He also started attending a meeting called Dad 411, organised by Park Slope Parents, a wildly successful group founded in Brooklyn in 2002 to support parents through meet-ups, newsletters, message boards, classifieds, and so forth. Greene and his wife were members of the organisation, which began offering a dads group in 2011—recognising the value of creating a space where fathers could talk to other fathers—but Greene personally never saw a need for it. “I was like, ‘This is stupid. I’m never going to use any of this shit,’” he says. “And then it all hit me and I was like, ‘I need something, so maybe I should go try this.’”
Dad 411 meets monthly and resembles a classic community support group. Expectant dads and new dads and experienced dads hang out and ask questions, seek advice, and talk about their problems. For Greene, this was difficult. “I didn’t want to seem like things were going wrong,” he says. “And I didn’t want to seem like I was doing something incorrect.” But eventually he found it reassuring to know he wasn’t the only one having a hard time. “It’s knowing that like, okay, like I’m not a complete fucking psychopath,” he laughs. “Like there are other people that are doing other things to cope with what they’re going through.”
Erickson was also a member of Park Slope Parents, and he used it to put out a call asking if there were any fathers who wanted to take a walk in the park. Some did, and it turned into a weekly thing, which he found helped him overcome depression. “Just being able to have community made a really big difference,” he says. “It’s like, okay, I’m not alone…. Other people have figured this out, so I can do that, too.” Soon he was also organising Park Slope Parents game nights to bring in more dads, whose shared experience he’s come to appreciate. That outreach, coupled with seeing a therapist, helped immeasurably. “I had community, and I had therapy,” he says. “I was just like, ‘Okay, I’m not worthless,’” he laughs.
Barnett is also a Park Slope Parents member—we met, like the other men, when I put out a call through the message boards—but he’s less involved. For him, the turning point was a simple revelation. “You’re going to make things even worse for the kid if you don’t deal with the situation,” he says. “The whole point is to be a good dad, bro. So fix yourself.” He set out to do just that. Before his baby was born, Barnett had done yoga and meditation, but he’d let those lapse. He recommitted to both, which helped him deal with the stress and feelings of being overwhelmed. He’d also seen a therapist in the past but stopped that as well when life got too busy. He called her again in April. That has helped enormously, he says, in part because the sessions have helped him identify what was triggering him—his losses, his rough childhood—and taught him skills to find quiet and keep perspective when he starts to spin out.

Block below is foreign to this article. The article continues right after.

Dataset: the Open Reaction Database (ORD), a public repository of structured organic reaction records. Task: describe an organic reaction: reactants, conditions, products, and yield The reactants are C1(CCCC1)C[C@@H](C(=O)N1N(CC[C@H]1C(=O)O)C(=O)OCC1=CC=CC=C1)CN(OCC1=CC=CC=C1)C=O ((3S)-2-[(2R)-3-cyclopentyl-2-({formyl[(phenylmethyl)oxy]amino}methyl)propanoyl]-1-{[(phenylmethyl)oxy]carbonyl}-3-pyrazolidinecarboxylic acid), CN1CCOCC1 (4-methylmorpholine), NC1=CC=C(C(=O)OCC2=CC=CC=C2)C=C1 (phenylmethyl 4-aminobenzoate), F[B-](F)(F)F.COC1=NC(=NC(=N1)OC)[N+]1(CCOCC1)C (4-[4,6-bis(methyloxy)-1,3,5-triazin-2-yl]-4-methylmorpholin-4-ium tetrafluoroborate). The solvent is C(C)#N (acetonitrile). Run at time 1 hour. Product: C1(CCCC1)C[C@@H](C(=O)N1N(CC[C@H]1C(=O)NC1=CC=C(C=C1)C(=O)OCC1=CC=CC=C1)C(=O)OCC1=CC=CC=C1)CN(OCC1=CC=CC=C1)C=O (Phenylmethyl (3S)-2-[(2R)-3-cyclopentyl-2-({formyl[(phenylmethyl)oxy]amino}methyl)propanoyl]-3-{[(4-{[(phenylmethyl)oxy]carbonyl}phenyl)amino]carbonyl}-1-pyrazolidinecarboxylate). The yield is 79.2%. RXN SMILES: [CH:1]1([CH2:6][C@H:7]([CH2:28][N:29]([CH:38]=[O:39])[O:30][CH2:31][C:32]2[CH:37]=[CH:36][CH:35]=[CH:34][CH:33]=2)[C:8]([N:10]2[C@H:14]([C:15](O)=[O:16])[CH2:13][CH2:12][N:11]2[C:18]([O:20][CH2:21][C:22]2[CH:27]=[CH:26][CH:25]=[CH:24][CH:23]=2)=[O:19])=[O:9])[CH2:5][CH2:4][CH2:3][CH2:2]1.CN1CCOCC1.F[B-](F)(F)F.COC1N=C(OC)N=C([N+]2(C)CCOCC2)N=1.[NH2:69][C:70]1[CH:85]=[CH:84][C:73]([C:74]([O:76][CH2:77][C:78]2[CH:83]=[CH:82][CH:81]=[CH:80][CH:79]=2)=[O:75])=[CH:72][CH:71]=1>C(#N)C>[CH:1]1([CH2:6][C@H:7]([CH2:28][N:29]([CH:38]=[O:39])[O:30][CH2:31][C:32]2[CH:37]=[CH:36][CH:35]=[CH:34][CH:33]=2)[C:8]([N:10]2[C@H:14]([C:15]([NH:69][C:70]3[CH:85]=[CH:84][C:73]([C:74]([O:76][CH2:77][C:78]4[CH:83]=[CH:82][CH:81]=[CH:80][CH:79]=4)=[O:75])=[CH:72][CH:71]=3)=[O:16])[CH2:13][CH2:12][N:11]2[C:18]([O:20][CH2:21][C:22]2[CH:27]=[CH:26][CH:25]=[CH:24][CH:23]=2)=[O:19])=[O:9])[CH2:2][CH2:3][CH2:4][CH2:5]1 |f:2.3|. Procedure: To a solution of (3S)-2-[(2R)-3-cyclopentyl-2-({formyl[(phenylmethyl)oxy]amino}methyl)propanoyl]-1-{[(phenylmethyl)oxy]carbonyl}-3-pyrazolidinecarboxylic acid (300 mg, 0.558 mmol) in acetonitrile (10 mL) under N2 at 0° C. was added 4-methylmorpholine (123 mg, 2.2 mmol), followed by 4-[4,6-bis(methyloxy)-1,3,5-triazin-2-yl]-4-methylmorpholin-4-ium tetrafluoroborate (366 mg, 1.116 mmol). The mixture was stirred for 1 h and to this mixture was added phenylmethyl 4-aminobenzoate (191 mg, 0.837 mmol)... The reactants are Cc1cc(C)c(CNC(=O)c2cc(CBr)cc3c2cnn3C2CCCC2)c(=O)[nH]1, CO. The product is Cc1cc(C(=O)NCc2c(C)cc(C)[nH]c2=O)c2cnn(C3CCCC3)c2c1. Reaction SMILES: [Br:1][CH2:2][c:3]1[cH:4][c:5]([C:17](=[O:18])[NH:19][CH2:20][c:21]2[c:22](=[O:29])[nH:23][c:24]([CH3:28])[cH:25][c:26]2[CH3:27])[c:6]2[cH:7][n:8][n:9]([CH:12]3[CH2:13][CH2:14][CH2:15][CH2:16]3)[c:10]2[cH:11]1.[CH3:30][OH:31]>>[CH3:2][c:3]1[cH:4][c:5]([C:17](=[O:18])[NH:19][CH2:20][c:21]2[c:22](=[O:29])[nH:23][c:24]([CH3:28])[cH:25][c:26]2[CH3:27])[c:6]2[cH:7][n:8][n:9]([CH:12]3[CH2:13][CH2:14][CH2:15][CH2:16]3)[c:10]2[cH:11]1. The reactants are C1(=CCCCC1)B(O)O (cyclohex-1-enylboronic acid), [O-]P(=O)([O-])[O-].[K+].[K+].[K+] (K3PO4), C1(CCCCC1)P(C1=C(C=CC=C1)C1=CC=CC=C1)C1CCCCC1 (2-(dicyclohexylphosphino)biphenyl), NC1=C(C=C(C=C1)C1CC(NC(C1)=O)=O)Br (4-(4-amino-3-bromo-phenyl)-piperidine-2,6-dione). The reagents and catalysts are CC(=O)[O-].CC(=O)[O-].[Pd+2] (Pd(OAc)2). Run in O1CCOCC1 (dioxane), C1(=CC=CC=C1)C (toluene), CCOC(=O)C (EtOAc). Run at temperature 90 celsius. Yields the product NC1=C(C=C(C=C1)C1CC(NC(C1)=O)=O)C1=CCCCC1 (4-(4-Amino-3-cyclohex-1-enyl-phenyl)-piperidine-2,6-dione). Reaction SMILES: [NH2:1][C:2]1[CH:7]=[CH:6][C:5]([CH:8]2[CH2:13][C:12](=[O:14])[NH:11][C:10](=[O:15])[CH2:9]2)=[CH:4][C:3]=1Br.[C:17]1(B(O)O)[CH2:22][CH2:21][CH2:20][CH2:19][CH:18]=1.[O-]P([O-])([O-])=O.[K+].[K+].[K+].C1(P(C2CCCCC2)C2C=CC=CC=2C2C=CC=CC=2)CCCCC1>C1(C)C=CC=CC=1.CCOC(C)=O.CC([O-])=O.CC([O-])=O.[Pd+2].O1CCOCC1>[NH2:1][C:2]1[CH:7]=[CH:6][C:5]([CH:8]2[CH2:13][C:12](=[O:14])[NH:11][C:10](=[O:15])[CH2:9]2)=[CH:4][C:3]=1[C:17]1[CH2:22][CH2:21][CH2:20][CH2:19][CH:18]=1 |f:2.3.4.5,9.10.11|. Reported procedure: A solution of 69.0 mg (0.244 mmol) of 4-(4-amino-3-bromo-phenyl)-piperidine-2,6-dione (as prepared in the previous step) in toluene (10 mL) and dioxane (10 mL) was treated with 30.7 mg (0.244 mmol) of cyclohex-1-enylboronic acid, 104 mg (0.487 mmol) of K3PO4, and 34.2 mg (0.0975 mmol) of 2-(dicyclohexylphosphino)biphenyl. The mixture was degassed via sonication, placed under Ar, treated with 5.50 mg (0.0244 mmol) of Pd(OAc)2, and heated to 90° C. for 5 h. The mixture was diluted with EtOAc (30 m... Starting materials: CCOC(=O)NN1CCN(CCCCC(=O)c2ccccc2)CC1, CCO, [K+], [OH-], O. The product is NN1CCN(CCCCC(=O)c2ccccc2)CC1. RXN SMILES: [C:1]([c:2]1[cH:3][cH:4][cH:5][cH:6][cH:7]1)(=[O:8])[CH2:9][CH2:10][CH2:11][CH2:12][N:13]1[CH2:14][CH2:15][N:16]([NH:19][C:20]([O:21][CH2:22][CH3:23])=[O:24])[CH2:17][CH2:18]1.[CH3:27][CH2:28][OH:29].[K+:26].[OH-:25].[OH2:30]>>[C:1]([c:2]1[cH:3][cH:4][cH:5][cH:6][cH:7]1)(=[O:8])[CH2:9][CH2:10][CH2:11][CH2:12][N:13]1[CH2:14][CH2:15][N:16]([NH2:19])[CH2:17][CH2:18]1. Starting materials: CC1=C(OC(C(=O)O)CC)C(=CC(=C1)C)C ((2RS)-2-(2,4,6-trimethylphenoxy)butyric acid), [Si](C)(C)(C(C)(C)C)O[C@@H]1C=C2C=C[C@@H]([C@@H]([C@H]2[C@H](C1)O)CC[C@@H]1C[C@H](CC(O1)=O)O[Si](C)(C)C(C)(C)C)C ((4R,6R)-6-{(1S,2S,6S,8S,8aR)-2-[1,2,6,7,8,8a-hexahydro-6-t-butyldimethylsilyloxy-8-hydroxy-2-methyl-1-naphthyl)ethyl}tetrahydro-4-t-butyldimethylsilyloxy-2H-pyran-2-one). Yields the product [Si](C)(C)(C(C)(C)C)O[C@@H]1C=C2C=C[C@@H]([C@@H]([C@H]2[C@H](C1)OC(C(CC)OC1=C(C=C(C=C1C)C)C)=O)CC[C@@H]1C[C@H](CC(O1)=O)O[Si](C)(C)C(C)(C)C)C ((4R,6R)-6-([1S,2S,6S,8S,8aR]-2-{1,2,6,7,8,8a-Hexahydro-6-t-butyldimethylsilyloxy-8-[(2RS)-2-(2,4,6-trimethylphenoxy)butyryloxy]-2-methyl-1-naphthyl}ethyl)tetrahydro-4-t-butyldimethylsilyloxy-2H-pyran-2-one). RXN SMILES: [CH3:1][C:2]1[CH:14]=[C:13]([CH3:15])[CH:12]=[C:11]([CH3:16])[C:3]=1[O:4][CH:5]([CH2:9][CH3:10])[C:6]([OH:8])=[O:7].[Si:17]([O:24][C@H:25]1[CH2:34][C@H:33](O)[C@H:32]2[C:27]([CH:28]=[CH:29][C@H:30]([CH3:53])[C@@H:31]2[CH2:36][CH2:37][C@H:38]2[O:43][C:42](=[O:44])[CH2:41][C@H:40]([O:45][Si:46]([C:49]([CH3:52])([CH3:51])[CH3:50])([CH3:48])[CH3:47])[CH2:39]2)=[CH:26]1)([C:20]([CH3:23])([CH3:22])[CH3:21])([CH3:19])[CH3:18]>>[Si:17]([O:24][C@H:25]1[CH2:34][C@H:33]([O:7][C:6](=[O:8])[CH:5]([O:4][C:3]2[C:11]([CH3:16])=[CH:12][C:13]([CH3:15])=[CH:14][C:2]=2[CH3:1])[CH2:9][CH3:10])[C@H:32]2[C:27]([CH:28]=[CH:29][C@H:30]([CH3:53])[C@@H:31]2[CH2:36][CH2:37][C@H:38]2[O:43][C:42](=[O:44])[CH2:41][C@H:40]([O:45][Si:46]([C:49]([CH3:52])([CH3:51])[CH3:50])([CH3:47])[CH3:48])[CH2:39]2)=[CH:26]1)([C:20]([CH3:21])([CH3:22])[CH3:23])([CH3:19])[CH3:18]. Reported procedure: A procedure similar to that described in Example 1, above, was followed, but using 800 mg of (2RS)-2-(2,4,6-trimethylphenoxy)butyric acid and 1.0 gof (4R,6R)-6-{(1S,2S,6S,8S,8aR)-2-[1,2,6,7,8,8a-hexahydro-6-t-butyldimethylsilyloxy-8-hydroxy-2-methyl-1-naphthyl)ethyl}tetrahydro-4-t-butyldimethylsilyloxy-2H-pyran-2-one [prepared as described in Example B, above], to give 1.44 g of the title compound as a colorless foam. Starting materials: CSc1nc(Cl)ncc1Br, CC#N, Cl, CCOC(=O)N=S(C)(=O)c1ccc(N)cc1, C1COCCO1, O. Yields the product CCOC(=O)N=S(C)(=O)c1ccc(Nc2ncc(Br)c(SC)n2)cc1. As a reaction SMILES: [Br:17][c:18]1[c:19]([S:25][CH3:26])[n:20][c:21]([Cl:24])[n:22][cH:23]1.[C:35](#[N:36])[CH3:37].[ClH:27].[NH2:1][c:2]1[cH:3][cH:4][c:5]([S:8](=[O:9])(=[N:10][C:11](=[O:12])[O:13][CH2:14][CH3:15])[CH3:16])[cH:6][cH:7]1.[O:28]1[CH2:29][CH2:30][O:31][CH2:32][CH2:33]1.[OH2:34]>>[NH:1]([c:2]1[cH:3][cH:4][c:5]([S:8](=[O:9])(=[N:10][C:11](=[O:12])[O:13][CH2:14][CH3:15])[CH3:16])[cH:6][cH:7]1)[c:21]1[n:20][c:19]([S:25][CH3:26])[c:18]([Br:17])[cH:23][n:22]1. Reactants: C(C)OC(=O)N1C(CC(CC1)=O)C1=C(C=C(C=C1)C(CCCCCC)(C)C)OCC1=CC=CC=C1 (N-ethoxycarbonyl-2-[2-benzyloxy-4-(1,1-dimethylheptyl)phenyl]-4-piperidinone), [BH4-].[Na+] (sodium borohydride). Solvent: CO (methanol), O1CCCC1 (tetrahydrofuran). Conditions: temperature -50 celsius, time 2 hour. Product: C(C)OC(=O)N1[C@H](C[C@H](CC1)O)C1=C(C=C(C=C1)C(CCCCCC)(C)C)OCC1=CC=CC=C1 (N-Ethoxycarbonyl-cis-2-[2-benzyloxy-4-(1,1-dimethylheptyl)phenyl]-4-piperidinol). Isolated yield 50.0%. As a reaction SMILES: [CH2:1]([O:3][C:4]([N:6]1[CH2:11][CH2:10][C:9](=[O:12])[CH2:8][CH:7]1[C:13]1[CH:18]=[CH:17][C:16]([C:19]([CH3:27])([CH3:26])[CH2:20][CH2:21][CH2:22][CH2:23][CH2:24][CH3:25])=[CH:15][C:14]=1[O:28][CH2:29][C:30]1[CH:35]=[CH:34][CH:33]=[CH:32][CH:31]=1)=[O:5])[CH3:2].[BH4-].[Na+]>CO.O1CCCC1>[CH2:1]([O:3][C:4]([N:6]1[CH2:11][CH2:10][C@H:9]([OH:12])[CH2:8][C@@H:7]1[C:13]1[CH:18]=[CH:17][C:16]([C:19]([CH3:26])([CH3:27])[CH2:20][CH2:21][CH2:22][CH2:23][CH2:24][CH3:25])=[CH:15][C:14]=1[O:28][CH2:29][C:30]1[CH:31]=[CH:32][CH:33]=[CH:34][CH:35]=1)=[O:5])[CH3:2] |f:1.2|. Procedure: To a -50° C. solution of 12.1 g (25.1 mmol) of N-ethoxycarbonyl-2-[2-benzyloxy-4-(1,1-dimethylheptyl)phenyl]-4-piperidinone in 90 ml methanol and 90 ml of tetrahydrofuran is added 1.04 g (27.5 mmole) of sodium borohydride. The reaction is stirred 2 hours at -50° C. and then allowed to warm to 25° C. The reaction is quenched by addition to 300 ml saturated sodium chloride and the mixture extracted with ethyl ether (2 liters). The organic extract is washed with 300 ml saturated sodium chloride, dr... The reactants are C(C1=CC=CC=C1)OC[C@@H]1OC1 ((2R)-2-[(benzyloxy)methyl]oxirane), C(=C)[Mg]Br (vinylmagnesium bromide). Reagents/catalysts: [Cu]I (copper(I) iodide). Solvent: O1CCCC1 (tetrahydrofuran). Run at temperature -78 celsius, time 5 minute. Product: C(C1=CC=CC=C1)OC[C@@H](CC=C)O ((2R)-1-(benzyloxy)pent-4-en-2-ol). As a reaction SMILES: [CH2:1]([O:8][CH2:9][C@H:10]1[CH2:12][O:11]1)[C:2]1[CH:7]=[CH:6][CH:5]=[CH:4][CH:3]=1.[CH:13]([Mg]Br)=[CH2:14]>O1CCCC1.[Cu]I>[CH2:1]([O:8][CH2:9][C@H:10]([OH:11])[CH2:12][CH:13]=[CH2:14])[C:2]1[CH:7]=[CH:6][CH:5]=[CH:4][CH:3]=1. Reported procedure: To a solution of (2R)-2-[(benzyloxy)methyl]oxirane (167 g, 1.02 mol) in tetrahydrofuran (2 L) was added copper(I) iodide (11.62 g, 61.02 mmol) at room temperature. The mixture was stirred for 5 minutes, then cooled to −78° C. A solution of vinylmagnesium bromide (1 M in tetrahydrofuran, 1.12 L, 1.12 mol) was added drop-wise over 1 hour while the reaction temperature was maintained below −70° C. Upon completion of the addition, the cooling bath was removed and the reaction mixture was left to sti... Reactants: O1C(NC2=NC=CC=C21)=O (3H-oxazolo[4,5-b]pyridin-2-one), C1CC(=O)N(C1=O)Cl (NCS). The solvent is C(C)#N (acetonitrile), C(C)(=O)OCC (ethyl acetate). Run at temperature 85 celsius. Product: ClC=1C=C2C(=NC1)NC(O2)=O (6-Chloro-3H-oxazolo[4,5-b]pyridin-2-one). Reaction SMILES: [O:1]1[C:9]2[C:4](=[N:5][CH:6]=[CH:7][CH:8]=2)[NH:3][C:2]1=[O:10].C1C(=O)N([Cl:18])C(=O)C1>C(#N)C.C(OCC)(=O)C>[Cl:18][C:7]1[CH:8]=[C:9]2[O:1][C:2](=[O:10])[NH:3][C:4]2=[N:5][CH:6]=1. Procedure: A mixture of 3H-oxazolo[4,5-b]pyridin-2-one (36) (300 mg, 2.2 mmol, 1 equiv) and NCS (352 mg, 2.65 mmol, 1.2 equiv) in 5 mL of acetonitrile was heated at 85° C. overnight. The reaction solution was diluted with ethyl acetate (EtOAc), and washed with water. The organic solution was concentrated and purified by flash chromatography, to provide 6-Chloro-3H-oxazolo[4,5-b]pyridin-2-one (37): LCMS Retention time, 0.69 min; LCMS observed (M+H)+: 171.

THERE ARE SOME glimmers of progress in the medical world. After Walsh sent up her flare about the need for more aggressive screening, she says she began hearing from paediatricians and advocates who have been trying to get more providers in their area to screen dads. Walsh organised a webinar recently on the role of fathers in children’s health that featured discussion of paternal depression. Nearly 1,000 health-care and child and family service providers signed up to learn more. “This level of interest is exciting and hopeful,” she tells me.
Promising work is also being done by institutions. Lisa Tremayne, R.N., the founder and director of the Center for Perinatal Mood and Anxiety Disorders at Monmouth Medical Center in New Jersey—one of the country’s few dedicated units for postpartum depression—says the centre has served 5,000 women since its inception in 2015. But about a year ago, some men started showing up, too. One was a burly guy whose wife heard him crying in the shower and called Tremayne to ask, “Lisa, do men get this?” Tremayne said yes and contacted him. “He just broke down,” she says. He told her he was terrified he wouldn’t be able to provide for his family and thought they might be better off if he were dead. “We’ve been hearing women say that in the years we’ve been here,” says Tremayne, who suffered postpartum depression herself. “But he was the first man I heard say it.” Several more men have since come in for treatment, and Tremayne’s staff is now working on pamphlets to distribute to new parents coming through the hospital to raise awareness of paternal PPD.